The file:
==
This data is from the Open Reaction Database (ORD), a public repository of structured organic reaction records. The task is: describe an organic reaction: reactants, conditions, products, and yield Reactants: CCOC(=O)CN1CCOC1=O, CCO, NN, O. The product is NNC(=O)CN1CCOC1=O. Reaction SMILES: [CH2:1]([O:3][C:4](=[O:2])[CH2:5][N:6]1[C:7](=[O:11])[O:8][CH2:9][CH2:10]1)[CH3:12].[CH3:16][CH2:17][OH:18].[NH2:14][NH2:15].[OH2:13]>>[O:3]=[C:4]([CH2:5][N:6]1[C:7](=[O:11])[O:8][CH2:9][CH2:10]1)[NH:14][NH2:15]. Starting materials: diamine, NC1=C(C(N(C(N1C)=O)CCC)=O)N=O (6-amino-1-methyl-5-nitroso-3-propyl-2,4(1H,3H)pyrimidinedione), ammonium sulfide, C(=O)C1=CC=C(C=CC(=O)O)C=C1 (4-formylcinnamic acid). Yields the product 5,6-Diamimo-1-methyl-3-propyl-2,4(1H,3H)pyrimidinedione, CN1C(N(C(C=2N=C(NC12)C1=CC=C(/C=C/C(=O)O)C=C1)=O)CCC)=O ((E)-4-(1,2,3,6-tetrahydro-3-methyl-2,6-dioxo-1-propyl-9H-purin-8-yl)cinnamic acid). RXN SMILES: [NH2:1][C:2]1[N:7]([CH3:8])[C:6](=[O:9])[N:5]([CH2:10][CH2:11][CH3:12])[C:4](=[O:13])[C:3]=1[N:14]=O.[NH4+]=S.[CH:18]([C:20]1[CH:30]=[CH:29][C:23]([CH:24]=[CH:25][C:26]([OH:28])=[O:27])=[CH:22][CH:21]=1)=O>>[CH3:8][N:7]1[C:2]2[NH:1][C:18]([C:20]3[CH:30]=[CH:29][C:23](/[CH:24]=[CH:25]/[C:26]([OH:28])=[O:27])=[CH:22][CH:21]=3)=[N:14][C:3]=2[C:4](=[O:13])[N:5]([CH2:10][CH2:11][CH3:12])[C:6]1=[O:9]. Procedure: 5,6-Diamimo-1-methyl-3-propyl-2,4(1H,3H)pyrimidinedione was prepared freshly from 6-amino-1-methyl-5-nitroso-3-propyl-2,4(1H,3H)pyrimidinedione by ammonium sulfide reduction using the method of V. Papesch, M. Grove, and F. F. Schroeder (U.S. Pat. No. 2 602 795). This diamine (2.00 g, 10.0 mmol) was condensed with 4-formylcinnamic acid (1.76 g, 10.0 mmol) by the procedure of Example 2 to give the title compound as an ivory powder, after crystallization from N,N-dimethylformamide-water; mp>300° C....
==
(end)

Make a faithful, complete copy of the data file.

This data is from the Open Reaction Database (ORD), a public repository of structured organic reaction records. The task is: describe an organic reaction: reactants, conditions, products, and yield Reactants: CCOC(=O)CN1CCOC1=O, CCO, NN, O. The product is NNC(=O)CN1CCOC1=O. Reaction SMILES: [CH2:1]([O:3][C:4](=[O:2])[CH2:5][N:6]1[C:7](=[O:11])[O:8][CH2:9][CH2:10]1)[CH3:12].[CH3:16][CH2:17][OH:18].[NH2:14][NH2:15].[OH2:13]>>[O:3]=[C:4]([CH2:5][N:6]1[C:7](=[O:11])[O:8][CH2:9][CH2:10]1)[NH:14][NH2:15]. Starting materials: diamine, NC1=C(C(N(C(N1C)=O)CCC)=O)N=O (6-amino-1-methyl-5-nitroso-3-propyl-2,4(1H,3H)pyrimidinedione), ammonium sulfide, C(=O)C1=CC=C(C=CC(=O)O)C=C1 (4-formylcinnamic acid). Yields the product 5,6-Diamimo-1-methyl-3-propyl-2,4(1H,3H)pyrimidinedione, CN1C(N(C(C=2N=C(NC12)C1=CC=C(/C=C/C(=O)O)C=C1)=O)CCC)=O ((E)-4-(1,2,3,6-tetrahydro-3-methyl-2,6-dioxo-1-propyl-9H-purin-8-yl)cinnamic acid). RXN SMILES: [NH2:1][C:2]1[N:7]([CH3:8])[C:6](=[O:9])[N:5]([CH2:10][CH2:11][CH3:12])[C:4](=[O:13])[C:3]=1[N:14]=O.[NH4+]=S.[CH:18]([C:20]1[CH:30]=[CH:29][C:23]([CH:24]=[CH:25][C:26]([OH:28])=[O:27])=[CH:22][CH:21]=1)=O>>[CH3:8][N:7]1[C:2]2[NH:1][C:18]([C:20]3[CH:30]=[CH:29][C:23](/[CH:24]=[CH:25]/[C:26]([OH:28])=[O:27])=[CH:22][CH:21]=3)=[N:14][C:3]=2[C:4](=[O:13])[N:5]([CH2:10][CH2:11][CH3:12])[C:6]1=[O:9]. Procedure: 5,6-Diamimo-1-methyl-3-propyl-2,4(1H,3H)pyrimidinedione was prepared freshly from 6-amino-1-methyl-5-nitroso-3-propyl-2,4(1H,3H)pyrimidinedione by ammonium sulfide reduction using the method of V. Papesch, M. Grove, and F. F. Schroeder (U.S. Pat. No. 2 602 795). This diamine (2.00 g, 10.0 mmol) was condensed with 4-formylcinnamic acid (1.76 g, 10.0 mmol) by the procedure of Example 2 to give the title compound as an ivory powder, after crystallization from N,N-dimethylformamide-water; mp>300° C....